On this St. Patrick’s Day, the Hort Gang discusses some holiday-specific greenery. Associate Professor in the Department of Horticulture at Iowa State University Cindy Haynes says that contrary to the common belief that shamrocks and clovers are indistinguishable, they actually come from two different plant families and often live in two different environments. Clovers are described as adaptable, resilient, and are often found in people’s yards.
“There’s a real resurgence in clovers because they are a good cover crop outdoors, so there might be some that you could try to seed and have indoors for blooms for a short time. I don’ think it would make for a long-lived house plant but you might be able to keep it long enough just so that it blooms because there are some beautiful red, white, and pink blooming clovers out there.”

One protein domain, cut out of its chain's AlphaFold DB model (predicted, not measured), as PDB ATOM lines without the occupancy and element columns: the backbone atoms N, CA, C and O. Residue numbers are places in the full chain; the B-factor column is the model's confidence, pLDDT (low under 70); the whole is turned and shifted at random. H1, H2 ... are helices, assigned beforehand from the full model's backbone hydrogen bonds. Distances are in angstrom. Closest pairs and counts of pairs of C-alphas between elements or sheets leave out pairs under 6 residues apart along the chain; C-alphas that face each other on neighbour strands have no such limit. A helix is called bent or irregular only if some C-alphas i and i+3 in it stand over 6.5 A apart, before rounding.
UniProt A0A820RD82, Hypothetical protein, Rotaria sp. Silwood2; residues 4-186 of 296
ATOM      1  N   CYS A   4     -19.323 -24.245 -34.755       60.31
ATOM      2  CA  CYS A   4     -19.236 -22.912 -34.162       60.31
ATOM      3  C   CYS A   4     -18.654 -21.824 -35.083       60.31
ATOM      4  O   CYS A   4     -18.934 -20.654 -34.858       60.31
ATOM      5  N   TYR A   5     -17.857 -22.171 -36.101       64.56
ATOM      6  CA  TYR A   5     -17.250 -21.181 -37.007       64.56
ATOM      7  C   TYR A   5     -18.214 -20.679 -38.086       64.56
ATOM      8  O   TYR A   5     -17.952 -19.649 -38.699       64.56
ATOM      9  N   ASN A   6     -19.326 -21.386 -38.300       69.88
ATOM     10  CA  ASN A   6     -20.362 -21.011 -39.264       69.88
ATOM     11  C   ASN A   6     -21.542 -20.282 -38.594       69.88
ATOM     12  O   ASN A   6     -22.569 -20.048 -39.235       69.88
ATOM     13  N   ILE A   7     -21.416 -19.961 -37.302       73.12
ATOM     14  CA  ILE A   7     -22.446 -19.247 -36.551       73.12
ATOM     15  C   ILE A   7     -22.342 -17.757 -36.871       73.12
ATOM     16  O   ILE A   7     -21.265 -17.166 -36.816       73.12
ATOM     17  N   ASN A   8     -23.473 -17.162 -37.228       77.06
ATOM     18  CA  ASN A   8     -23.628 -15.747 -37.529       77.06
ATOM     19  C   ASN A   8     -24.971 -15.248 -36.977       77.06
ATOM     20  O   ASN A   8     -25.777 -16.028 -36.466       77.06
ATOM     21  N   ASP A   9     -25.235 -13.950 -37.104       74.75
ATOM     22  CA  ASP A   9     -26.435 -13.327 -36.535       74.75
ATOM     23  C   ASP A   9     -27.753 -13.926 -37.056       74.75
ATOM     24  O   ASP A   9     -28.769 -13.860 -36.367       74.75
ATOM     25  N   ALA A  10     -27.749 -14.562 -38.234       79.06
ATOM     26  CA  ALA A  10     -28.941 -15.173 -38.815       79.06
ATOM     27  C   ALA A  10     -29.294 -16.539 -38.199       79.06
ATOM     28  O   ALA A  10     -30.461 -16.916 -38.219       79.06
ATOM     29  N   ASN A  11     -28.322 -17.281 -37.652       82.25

On maintaining and taking care of shamrocks, Haynes has more advice.
“Shamrocks are plants that do well indoors next to a window. Usually, they need a little bit of a sunny window … Sometimes they’ll go through a bit of a rest period in the summer when it starts to get hot. Some people will take them outside in the summer and put them in a shady location and they’ll manage to continue to grow for a while. But they do need to go through this less vigorous growth period and may even go dormant … Let them rest for a couple of months, and then they usually come right back and you can start this whole process again.”
On this Talk of Iowa, guest-host Jason Burns talks with Haynes and Richard Jauron, ISU Extension Horticulturist. They discuss tips for spring planting and answer listener questions.